performing impact

work in progress

problems with current evaluation models

Most community arts practitioners that we know and have conducted research with are concerned by the kinds of evaluations that they are asked to do because:

Evaluations are based on one-off projects.

While it is true that some people do undergo remarkable changes in a few short weeks – they’re apparently transformed by the experience of participation – this is not the case for everyone. For some people, trying to get them to say what benefits they have gained at the immediate end of a project may actually reveal little. All that they may be able to say at the end of one project is that they had a good time, or that they’d quite like to be involved in another one.
People respond differently to the experience of community theatre, and for some people, some of the kinds of goals that funders are interested might just take a lot longer than one project. But this continued involvement may or may not happen, as it is very tied to funding, and there may well be a considerable time lapse between one project and the next, even if a repeat is funded.

They use outcomes which are hard to measure.

A lot of the things that funders looks for are big and general – a sense of well-being for example. What do you look for if you are trying to see if someone has ‘better well being’ than they had before they were involved in a community theatre project? And how do you know if it actually does generalize to other parts of their lives?
Evaluations typically rely on a few crude indicators and what participants say. But sometimes it is just plain hard to articulate what you’ve got from something. A lot of learning for example happens without us necessarily realizing it at the time, and it’s only later that we become conscious of the fact that we know things that we once didn’t.

They generally ignore the artistic dimensions of participation.

Projects that are funded in order to produce education, health or citizenship outcomes work as if the theatre is merely a means to something else – rather than a benefit in its own right. Extending the aesthetic and artistic possibilities of individuals and communities is too often ignored in required evaluations.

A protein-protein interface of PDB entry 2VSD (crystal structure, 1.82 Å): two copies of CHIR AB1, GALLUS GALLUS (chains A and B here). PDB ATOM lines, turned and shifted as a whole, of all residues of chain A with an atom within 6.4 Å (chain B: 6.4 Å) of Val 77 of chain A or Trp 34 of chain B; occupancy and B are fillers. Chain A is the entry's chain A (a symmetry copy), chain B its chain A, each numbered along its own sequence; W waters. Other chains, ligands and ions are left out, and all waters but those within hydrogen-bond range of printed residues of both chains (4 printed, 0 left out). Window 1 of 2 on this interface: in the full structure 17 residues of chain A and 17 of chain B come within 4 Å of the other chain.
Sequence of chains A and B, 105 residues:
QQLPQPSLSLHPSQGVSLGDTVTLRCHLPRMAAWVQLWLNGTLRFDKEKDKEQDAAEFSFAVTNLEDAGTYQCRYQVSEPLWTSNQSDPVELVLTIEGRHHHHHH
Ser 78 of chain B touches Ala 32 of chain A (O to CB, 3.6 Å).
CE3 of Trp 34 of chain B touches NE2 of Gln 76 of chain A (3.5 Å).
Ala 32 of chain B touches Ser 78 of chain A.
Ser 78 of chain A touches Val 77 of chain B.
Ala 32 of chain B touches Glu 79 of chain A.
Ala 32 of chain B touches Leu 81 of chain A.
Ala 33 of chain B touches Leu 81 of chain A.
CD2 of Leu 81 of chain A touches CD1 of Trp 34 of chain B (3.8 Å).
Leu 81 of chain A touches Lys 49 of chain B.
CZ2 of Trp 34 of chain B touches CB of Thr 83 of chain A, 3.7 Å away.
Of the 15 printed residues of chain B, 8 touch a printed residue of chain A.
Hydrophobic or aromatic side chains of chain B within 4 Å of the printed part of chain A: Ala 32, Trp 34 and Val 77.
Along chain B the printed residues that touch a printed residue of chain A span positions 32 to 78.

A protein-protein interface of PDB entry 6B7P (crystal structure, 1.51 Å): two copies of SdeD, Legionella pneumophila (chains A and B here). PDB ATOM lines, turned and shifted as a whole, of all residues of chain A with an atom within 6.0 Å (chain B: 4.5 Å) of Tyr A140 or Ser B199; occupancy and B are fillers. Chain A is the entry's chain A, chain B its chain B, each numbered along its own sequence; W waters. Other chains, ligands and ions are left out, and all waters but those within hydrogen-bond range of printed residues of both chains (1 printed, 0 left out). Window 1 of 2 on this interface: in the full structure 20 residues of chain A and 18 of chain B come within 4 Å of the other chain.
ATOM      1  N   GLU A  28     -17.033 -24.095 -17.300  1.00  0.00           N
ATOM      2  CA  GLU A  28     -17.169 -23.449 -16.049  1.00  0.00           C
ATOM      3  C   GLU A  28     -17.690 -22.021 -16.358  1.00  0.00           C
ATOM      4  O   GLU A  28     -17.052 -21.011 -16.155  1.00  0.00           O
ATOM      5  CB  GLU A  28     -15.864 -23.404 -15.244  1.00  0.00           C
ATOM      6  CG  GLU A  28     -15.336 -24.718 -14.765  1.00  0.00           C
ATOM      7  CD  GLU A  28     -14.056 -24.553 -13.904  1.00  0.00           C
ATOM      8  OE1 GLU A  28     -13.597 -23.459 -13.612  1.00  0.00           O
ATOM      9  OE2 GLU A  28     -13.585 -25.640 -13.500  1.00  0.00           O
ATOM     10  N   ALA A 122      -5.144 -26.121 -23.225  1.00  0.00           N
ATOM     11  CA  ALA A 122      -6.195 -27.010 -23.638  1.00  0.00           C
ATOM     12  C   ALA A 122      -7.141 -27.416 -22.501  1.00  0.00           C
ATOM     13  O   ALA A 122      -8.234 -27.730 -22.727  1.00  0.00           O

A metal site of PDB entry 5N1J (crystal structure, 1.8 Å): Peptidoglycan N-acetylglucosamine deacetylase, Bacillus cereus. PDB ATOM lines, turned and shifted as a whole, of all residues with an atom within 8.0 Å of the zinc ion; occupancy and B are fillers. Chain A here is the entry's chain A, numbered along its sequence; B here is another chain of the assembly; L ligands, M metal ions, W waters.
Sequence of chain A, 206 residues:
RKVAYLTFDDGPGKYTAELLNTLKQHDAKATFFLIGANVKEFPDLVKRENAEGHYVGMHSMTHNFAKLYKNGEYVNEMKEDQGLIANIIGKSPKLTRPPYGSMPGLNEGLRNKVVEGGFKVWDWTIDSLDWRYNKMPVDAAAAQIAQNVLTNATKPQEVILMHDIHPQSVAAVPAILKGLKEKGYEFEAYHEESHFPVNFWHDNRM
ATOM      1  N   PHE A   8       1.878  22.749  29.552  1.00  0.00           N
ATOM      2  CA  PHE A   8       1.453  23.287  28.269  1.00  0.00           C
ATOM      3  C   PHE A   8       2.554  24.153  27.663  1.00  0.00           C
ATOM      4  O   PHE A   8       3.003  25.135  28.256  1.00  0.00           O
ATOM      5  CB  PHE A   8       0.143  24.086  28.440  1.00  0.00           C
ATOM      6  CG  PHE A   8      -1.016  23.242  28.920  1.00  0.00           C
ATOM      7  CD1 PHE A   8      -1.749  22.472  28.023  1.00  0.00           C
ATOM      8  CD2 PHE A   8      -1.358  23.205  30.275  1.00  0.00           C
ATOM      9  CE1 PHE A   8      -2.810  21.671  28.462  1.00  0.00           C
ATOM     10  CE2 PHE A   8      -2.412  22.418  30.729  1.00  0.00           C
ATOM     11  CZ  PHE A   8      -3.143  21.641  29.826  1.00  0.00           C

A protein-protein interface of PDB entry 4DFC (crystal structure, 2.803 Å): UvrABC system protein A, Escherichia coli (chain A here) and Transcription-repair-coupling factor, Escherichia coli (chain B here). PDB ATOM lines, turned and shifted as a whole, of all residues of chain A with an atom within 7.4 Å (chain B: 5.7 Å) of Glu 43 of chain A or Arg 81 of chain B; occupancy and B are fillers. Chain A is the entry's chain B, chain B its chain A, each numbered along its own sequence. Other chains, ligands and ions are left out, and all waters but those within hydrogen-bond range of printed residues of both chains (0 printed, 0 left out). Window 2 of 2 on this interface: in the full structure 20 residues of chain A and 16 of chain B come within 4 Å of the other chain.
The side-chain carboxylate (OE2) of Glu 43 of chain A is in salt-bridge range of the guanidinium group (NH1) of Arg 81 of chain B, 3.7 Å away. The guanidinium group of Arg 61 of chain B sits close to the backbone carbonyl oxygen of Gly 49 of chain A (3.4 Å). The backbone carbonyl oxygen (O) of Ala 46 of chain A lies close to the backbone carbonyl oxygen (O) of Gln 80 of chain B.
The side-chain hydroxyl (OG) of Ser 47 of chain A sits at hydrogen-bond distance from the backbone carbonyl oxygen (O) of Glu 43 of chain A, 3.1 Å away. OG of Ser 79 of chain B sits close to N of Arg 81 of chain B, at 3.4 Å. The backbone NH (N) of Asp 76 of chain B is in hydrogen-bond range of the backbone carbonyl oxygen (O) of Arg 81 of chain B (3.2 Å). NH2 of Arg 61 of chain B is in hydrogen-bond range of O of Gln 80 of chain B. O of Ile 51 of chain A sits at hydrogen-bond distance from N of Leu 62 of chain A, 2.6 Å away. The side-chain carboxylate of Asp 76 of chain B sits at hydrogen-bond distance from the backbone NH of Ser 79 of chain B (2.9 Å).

When we look at evaluations we are inclined to say that funders’ evaluation requirements could be said to operate with some of the same dimensions as the political agendas that produce their funding.

They suffer from short termism. They expect unrealistic outcomes and demand that these be promised at the outset. This places practitioners in the position of having to spin the evaluations in order to avoid punishment/secure more funding in the future.

They operate using a cause and effect rationality. It is as if community theatre is a kind of medicine which will cure social ills. All that needs to happen is that people take the pill on offer and they will be cured of whatever problem they are perceived to have.

They prefer what we might characterise as pseudo-scientific approaches to evaluation – numbers, graphs and pre and post tests are seen as reliable and valid, even though they are equally as subject to definition and manipulation as interviews and other kinds of documentation. We aren’t against numbers of course, but they can be used wisely – or not.They aren’t automatically better than words or pictures.

We know that community theatre practitioners are keen to get beyond these kinds of shallow evaluations. We also know that some already do work outside of funding guidelines to develop different ways of documenting and understanding the effects of what they do.

How do you manage these kinds of evaluation demands? Do you have alternative practices that you are prepared to share?

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2 comments on “problems with current evaluation models

  1. Pingback: The Performing Impact Project « quiteirregular

  2. Pingback: Is this a possible evaluation framing? « performing impact

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